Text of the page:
Gildan is also more resilient than some peers because it is a low-cost producer and has invested in technology at its Central American plants to improve garments, he adds. Demand for T-shirts to be custom printed will grow with the return of live concerts and sports events.
Gildan’s stock, he notes, trades at about nine times forward earnings versus 11 or 12 times in the past.
Pick: Canadian National Railway Co.
CNR‐T +0.07% increase
Forward annual dividend and yield: $2.93 a share (2 per cent)
Canadian National Railway (CN Rail) shares have sold off on recession worries but it’s a compelling play because it’s a profitable business that’s essential to the growth of the economy, Mr. Simpson says.
The Montreal-based railroad, which operates as a duopoly in Canada, has tracks connecting to the Pacific and Atlantic coasts and to the Gulf of Mexico. Rail veteran Tracy Robinson, who became chief executive officer this year, appears to be “doing well” to make the railroad more efficient, he says. CN Rail should also benefit from a more normal harvest season after last year’s weaker crop.
Although a recession is a risk, the railroad can still pass on higher fuel prices to customers, he notes. Its shares trade at about 18 times forward earnings, but that is reasonable given its strong moat, he says.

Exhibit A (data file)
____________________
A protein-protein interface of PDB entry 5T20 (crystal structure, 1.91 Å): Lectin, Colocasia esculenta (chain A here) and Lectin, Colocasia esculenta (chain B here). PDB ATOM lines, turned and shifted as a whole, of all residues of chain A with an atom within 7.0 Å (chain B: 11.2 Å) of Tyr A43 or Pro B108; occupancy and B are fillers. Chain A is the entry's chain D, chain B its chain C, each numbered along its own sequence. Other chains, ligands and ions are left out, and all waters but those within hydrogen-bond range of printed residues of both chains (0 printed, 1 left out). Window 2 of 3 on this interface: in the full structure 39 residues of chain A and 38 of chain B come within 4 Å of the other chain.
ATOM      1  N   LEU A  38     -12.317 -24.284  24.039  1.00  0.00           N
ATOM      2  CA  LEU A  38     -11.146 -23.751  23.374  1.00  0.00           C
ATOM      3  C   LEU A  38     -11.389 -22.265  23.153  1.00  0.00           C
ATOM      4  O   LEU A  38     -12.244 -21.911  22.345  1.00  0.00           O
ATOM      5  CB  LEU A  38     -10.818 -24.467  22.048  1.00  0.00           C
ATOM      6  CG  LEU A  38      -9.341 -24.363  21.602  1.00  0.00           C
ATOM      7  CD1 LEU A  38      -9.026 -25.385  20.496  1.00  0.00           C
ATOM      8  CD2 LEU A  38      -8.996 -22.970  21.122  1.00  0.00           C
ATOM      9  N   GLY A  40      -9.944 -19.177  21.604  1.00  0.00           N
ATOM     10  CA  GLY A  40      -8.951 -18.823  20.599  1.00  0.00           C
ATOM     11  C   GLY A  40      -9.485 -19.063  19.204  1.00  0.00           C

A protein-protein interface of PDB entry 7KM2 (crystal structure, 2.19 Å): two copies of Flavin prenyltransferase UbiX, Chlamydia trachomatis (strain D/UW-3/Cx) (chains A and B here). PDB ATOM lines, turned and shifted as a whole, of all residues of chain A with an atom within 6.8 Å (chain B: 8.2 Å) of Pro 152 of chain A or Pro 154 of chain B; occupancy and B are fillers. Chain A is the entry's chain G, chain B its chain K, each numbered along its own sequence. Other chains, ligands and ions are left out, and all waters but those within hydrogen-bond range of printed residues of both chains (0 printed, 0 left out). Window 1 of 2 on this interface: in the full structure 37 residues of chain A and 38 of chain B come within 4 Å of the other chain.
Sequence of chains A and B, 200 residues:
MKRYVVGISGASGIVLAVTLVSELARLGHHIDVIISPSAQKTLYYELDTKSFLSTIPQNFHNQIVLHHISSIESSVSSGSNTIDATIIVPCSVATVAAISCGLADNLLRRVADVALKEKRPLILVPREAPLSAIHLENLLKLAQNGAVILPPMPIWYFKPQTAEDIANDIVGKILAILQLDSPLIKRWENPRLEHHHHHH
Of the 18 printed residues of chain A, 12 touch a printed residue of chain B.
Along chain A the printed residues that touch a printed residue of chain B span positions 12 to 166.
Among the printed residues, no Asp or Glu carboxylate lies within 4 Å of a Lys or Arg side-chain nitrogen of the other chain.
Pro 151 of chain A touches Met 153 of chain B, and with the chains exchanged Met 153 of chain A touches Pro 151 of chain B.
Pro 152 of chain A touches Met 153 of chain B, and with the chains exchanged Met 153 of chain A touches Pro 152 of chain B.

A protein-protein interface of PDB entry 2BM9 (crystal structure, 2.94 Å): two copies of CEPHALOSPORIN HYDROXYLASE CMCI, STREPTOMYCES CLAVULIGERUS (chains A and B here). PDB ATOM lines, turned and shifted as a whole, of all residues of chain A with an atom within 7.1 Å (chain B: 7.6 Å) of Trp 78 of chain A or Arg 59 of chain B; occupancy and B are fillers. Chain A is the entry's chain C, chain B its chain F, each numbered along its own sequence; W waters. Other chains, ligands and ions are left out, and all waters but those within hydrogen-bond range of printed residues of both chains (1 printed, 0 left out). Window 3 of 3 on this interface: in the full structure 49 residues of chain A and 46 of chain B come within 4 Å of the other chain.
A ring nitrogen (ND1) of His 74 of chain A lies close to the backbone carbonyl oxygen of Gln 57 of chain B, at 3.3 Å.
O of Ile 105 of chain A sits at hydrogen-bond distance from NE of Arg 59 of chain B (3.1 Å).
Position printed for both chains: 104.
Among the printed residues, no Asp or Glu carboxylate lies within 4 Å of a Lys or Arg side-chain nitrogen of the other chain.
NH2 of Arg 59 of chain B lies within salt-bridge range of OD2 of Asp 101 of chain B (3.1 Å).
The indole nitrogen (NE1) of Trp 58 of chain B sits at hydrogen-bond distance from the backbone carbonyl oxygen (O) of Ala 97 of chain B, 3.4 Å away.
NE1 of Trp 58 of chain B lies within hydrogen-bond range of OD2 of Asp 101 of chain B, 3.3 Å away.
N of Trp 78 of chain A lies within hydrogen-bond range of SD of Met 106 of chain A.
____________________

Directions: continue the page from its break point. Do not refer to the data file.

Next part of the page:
Robert Moffat, director of investments and portfolio manager, Middlefield Capital Corp.
Funds: Middlefield Healthcare Dividend Fund; Middlefield Healthcare Dividend
ETF MHCD-T; Middlefield Health and Wellness ETF HWF-T
Pick: Abbott Laboratories
ABT‐N +0.99% increase
Forward annual dividend and yield: US$1.88 a share (1.7 per cent)
Abbott should outperform its medical-technology industry peers given its diversification and the resiliency of its core medical-device and diagnostic businesses, Mr. Moffat says.
The Abbott Park, Ill.–based company is a leader in medical devices for diabetes with its Libre 3 continuous glucose monitors driving increased sales, while its structural-heart devices are on a strong growth trajectory, he adds. These “needs-based” devices make it a more defensive play.
Its shares also trade attractively at about 22 times forward earnings versus a five-year average of 24 times, he adds. A risk is that Abbott, which also has a nutrition and an established pharmaceutical business that sells generics in emerging markets, faces a headwind from a strong U.S. dollar as 65 per cent of sales come from foreign markets.
Pick: Abbvie Inc.
ABBV‐N +1.46% increase
Forward annual dividend and yield: US$5.64 a share (3.8 per cent)
Abbvie, an immunology therapy leader, is an attractively valued name in the more defensive biopharmaceutical space, Mr. Moffat says.
The North Chicago, Ill.–based drugmaker’s shares have been hurt by concerns of rising competition for its blockbuster arthritis treatment Humira after it comes off patent next year in the U.S. However, Abbvie has developed new immunology drugs – specifically Skyrizi and Rinvoq – that could grow to more than US$25-billion in annual sales by 2030, he says. It also has an aesthetics business, which owns the Botox wrinkle treatment, after acquiring Allergan PLC in 2019, and plenty of cash for strategic
Abbvie shares trade at around 11.5 times forward earnings versus 14 times for its peer group, he notes. Potential U.S. legislation to reduce and cap prices of top-selling drugs is a risk.